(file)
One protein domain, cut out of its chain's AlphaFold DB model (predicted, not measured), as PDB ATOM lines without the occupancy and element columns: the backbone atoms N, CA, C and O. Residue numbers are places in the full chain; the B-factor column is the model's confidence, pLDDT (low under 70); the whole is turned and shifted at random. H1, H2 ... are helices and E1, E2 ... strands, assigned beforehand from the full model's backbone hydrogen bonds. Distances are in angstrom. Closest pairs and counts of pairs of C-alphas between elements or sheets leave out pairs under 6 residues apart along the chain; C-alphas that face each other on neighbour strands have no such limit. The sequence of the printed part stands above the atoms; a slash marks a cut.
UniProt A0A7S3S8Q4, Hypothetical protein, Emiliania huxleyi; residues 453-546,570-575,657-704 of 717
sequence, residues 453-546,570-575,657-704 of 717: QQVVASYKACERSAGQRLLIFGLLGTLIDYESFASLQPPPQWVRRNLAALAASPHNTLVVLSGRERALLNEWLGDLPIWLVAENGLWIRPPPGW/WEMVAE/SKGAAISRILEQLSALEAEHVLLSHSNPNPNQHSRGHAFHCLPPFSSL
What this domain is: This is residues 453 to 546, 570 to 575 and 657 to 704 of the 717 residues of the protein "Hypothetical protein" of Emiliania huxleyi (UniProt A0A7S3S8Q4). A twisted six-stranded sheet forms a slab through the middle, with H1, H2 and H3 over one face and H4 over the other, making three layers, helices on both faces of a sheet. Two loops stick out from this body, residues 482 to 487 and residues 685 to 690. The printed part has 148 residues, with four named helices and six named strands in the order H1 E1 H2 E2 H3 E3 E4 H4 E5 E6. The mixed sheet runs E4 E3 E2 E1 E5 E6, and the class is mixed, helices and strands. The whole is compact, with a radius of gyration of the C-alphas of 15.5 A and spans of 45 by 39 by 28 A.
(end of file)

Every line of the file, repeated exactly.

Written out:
One protein domain, cut out of its chain's AlphaFold DB model (predicted, not measured), as PDB ATOM lines without the occupancy and element columns: the backbone atoms N, CA, C and O. Residue numbers are places in the full chain; the B-factor column is the model's confidence, pLDDT (low under 70); the whole is turned and shifted at random. H1, H2 ... are helices and E1, E2 ... strands, assigned beforehand from the full model's backbone hydrogen bonds. Distances are in angstrom. Closest pairs and counts of pairs of C-alphas between elements or sheets leave out pairs under 6 residues apart along the chain; C-alphas that face each other on neighbour strands have no such limit. The sequence of the printed part stands above the atoms; a slash marks a cut.
UniProt A0A7S3S8Q4, Hypothetical protein, Emiliania huxleyi; residues 453-546,570-575,657-704 of 717
sequence, residues 453-546,570-575,657-704 of 717: QQVVASYKACERSAGQRLLIFGLLGTLIDYESFASLQPPPQWVRRNLAALAASPHNTLVVLSGRERALLNEWLGDLPIWLVAENGLWIRPPPGW/WEMVAE/SKGAAISRILEQLSALEAEHVLLSHSNPNPNQHSRGHAFHCLPPFSSL
What this domain is: This is residues 453 to 546, 570 to 575 and 657 to 704 of the 717 residues of the protein "Hypothetical protein" of Emiliania huxleyi (UniProt A0A7S3S8Q4). A twisted six-stranded sheet forms a slab through the middle, with H1, H2 and H3 over one face and H4 over the other, making three layers, helices on both faces of a sheet. Two loops stick out from this body, residues 482 to 487 and residues 685 to 690. The printed part has 148 residues, with four named helices and six named strands in the order H1 E1 H2 E2 H3 E3 E4 H4 E5 E6. The mixed sheet runs E4 E3 E2 E1 E5 E6, and the class is mixed, helices and strands. The whole is compact, with a radius of gyration of the C-alphas of 15.5 A and spans of 45 by 39 by 28 A.